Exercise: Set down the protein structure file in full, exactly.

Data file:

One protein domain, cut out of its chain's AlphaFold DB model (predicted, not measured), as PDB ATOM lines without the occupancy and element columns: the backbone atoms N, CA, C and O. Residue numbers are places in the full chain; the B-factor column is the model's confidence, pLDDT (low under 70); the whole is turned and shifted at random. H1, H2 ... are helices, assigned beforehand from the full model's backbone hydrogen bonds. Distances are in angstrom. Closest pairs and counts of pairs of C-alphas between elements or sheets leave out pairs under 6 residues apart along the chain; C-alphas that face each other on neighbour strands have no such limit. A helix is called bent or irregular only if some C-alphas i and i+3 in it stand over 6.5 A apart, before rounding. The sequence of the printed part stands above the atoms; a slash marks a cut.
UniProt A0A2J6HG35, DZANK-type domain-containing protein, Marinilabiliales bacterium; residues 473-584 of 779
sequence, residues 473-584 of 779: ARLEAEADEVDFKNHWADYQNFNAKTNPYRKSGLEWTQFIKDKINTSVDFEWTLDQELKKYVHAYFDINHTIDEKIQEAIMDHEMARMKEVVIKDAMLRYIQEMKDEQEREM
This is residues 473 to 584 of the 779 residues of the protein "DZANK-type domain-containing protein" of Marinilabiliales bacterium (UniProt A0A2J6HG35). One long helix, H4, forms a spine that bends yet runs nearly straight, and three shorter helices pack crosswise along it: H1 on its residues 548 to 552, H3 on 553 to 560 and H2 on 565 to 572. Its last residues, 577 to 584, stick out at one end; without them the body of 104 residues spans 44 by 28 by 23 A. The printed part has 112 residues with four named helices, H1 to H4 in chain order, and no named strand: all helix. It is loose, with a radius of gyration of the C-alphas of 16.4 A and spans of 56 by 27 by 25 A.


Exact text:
One protein domain, cut out of its chain's AlphaFold DB model (predicted, not measured), as PDB ATOM lines without the occupancy and element columns: the backbone atoms N, CA, C and O. Residue numbers are places in the full chain; the B-factor column is the model's confidence, pLDDT (low under 70); the whole is turned and shifted at random. H1, H2 ... are helices, assigned beforehand from the full model's backbone hydrogen bonds. Distances are in angstrom. Closest pairs and counts of pairs of C-alphas between elements or sheets leave out pairs under 6 residues apart along the chain; C-alphas that face each other on neighbour strands have no such limit. A helix is called bent or irregular only if some C-alphas i and i+3 in it stand over 6.5 A apart, before rounding. The sequence of the printed part stands above the atoms; a slash marks a cut.
UniProt A0A2J6HG35, DZANK-type domain-containing protein, Marinilabiliales bacterium; residues 473-584 of 779
sequence, residues 473-584 of 779: ARLEAEADEVDFKNHWADYQNFNAKTNPYRKSGLEWTQFIKDKINTSVDFEWTLDQELKKYVHAYFDINHTIDEKIQEAIMDHEMARMKEVVIKDAMLRYIQEMKDEQEREM
This is residues 473 to 584 of the 779 residues of the protein "DZANK-type domain-containing protein" of Marinilabiliales bacterium (UniProt A0A2J6HG35). One long helix, H4, forms a spine that bends yet runs nearly straight, and three shorter helices pack crosswise along it: H1 on its residues 548 to 552, H3 on 553 to 560 and H2 on 565 to 572. Its last residues, 577 to 584, stick out at one end; without them the body of 104 residues spans 44 by 28 by 23 A. The printed part has 112 residues with four named helices, H1 to H4 in chain order, and no named strand: all helix. It is loose, with a radius of gyration of the C-alphas of 16.4 A and spans of 56 by 27 by 25 A.